Belize’s famous coral reef, tropical beaches, and green rainforests make it a paradise for nature lovers. It’s also home to ancient Mayan ruins, exotic wildlife, and friendly natives. All year long, travelers come to its shores for adventures like snorkeling, scuba diving, and fishing. With its street festivals, gourmet seafood, and warm welcome, the country is one of the most popular spots in the Caribbean.
Nine Hotspots to See in Belize
If you come to Belize, you don’t want to miss these 9 hotspots:
1. Actun Tunichil Muknal
The ancient Mayas used the ATM Cave, or the Cave of the Crystal Maiden, for sacred rituals. Thought to be a portal to the home of the gods, the mysterious cave was abandoned for over 1,000 years. It holds artifacts and relics, including skeletal remains from human sacrifices.
2. Belize’s Great Blue Hole
French explorer, Jacques Cousteau, made the Belize Blue Hole famous in 1971 when he visited and proclaimed it one of the top 10 diving spots in the world. A round hole 980 feet across, it formed when floods covered the caves at the end of the last Ice Age.
Undiscovered until the 1800s, the ruins at Xunantunich contain the remains of a sophisticated Maya village. In the center is a large stone pyramid once used for rituals and burials. Still being excavated, Xunantunich, or “The Stone Lady”, showcases the Mayas’ advanced alphabet, art, calendar, science, and astronomy.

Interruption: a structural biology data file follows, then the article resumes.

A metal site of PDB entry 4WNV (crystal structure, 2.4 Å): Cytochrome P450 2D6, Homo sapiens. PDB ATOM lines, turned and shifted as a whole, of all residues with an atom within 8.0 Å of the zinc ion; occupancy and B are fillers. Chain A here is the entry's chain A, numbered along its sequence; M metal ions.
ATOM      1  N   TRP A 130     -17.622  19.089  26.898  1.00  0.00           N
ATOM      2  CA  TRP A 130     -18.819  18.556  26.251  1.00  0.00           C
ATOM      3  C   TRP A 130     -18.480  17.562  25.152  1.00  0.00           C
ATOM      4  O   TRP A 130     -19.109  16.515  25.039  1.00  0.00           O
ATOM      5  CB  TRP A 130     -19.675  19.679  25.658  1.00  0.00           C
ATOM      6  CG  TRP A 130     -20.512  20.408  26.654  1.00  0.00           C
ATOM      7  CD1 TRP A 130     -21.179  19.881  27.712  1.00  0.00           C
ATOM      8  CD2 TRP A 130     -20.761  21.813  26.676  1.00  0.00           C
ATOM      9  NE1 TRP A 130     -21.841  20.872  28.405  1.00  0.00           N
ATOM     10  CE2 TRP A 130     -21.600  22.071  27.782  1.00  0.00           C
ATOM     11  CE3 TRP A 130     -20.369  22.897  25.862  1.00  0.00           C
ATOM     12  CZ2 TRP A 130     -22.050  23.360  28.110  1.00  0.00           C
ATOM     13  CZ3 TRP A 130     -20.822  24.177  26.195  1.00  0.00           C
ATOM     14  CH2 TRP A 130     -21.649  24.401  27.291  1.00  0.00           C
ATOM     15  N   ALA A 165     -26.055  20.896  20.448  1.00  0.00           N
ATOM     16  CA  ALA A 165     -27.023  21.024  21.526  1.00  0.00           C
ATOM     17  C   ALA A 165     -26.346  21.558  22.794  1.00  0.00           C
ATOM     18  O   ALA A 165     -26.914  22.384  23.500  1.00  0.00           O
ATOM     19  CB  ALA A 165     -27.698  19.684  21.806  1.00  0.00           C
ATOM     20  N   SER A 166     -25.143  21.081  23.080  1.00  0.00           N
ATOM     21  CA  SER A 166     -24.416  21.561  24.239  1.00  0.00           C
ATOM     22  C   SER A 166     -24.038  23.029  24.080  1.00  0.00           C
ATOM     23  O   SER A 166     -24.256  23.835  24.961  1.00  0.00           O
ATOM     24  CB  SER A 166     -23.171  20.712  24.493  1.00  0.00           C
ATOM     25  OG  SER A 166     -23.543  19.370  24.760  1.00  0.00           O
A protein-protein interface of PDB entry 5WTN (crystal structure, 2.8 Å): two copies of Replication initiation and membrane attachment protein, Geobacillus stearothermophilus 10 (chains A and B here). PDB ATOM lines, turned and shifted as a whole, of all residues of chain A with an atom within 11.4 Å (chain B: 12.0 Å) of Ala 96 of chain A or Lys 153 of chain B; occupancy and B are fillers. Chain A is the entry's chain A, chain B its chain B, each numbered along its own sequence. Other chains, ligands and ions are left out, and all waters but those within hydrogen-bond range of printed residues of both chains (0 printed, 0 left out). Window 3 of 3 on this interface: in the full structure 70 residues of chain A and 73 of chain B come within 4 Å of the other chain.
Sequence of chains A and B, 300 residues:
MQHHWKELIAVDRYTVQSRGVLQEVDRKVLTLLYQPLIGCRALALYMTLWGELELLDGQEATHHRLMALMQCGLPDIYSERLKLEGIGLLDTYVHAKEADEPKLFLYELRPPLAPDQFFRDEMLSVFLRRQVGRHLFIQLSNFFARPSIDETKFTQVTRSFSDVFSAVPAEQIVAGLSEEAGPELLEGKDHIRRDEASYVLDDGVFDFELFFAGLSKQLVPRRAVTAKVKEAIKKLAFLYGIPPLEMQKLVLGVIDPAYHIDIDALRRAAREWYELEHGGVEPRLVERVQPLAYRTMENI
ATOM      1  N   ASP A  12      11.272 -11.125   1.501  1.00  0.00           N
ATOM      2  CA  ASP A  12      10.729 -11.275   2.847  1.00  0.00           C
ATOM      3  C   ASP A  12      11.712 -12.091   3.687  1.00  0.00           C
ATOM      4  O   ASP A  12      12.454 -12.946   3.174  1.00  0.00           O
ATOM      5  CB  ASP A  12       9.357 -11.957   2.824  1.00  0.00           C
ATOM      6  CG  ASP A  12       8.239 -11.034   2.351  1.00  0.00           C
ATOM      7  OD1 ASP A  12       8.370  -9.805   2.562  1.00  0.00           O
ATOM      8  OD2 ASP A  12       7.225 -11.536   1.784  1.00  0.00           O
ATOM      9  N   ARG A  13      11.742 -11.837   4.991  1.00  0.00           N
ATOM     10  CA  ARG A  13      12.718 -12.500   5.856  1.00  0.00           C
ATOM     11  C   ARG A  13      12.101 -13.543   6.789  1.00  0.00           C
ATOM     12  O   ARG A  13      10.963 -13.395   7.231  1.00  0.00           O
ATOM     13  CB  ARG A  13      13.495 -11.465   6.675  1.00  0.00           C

4. Mountain Pine Ridge
Mountain Pine Ridge, a forest reserve in the Cayo District of Belize, is home to Belize’s native pine forest, exotic wildlife and luxurious jungle resorts. Adventurous attractions include the Caracol Maya Ruins, 1000 foot waterfalls, the Rio On Pools, and the Rio Frio Cave.
5. Cockscomb Basin Wildlife Sanctuary
Stretching from the bottom of the Maya Mountains to the coast of the Caribbean, the Cockscomb Basin Wildlife Sanctuary is home to the world’s first jaguar sanctuary. Exotic plants, wildlife, and birds are plentiful in the pristine wilderness equipped with waterfalls, trails, and river tubing. Additionally, Cockscomb is revered as one of the best birding hotspots in the country.
6. Caracol Maya Ruins
Caracol, one of the largest Maya settlements, covers over 65 square miles. At its center is the 143-foot Sky Palace, the tallest building in Belize. Archaeologists are still finding treasures on the site.
7. Monkey River
Monkey River is one of Belize’s largest rivers and an important player in ecotourism. Known for its black howler monkeys, it is accessible to tourists by boat from Placencia. Boat tours often feature lunch at Monkey River Town.
8. Laughing Bird Caye
A deserted island surrounded by turquoise water, Laughing Bird Caye National Park gets its name from the laughing seagulls that breed on the island. Snorkeling tours leave from Placencia Village and also visit other islands along the coral reef.
9. The Belize Zoo
Established in the 1980s to provide a home for animals left behind by film crews, the Belize Zoo also serves as an education center. It is home to over 200 species, including eagles, monkeys, crocodiles, and all 5 of Belize’s wildcats.
Whether you’re coming to Belize for its delicious lobster, its exotic wild and sea life, or its mysterious past, the country is brimming with adventures. From zip lines and caves, to laid back beaches and romantic evenings, you’ll find in Belize what you’re looking for.
Written by Larry Waight